More than half of all children in Cambodia experience direct abuse and over 70% experience other traumatic events, which significantly increase their risks for a range of physical and mental health problems. Additionally, Cambodian children face longstanding sociopolitical, intergenerational, and cultural factors that compound the impact of other trauma. As a result, rates of posttraumatic stress symptoms among Cambodian youth are high. However, care providers often rely on Western-based nosology that does not account for culturally specific expressions of trauma. A greater understanding of culturally-salient expressions of distress can help inform diagnostic assessment accuracy and treatment effectiveness and monitoring. The current study utilized a qualitative design to interview 30 Cambodian caregivers of children with trauma experiences and 30 Cambodian children (ages 10–13 years) with trauma experiences to identify key local expressions of trauma. Findings reveal certain PTSD symptoms and culturally-specific frequent and severe trauma-related problems for Cambodian children and domains of functioning impacted by trauma. Certain symptoms seem particularly important to evaluate in this group, such as anger, physical complaints (e.g., headache and palpitations), and cognitive-focused complaints (in particular, “thinking too much”). All caregivers and children reported physical health as impacted by trauma-related problems, highlighting a particularly salient domain of functioning for this population. Expressions of distress explored in the current study are discussed in the context of assessment and intervention development to inform diagnostic and clinical efforts for those working with trauma-exposed Cambodian children.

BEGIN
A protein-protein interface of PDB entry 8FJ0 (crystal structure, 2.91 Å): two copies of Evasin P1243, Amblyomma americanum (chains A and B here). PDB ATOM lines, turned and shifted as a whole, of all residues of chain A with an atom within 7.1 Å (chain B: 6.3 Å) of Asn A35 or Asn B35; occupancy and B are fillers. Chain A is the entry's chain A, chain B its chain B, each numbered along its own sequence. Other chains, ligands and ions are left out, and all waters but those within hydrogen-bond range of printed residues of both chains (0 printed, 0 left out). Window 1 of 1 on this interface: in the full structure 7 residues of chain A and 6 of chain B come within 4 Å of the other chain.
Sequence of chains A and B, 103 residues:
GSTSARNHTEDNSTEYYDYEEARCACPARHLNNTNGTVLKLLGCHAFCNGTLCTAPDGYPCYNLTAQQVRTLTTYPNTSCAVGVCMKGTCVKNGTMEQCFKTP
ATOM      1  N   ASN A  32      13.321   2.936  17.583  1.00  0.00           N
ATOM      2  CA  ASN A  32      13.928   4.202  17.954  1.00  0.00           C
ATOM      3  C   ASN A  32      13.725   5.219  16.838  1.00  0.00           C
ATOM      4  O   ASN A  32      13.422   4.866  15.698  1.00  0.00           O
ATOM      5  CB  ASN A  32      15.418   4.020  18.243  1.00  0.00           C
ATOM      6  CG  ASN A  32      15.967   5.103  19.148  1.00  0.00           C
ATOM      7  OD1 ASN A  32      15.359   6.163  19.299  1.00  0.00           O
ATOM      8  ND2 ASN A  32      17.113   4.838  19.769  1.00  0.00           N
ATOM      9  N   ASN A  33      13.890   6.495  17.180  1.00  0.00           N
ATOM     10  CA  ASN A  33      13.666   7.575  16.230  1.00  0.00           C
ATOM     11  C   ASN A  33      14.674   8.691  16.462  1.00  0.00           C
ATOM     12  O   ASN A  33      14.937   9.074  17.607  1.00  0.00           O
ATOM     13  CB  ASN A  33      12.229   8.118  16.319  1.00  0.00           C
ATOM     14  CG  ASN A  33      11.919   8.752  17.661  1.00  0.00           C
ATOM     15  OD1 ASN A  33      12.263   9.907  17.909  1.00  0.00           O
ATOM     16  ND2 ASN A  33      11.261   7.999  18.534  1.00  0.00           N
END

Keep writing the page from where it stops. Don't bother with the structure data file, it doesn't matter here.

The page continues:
All Science Journal Classification (ASJC) codes
- Health(social science)
- Psychiatry and Mental health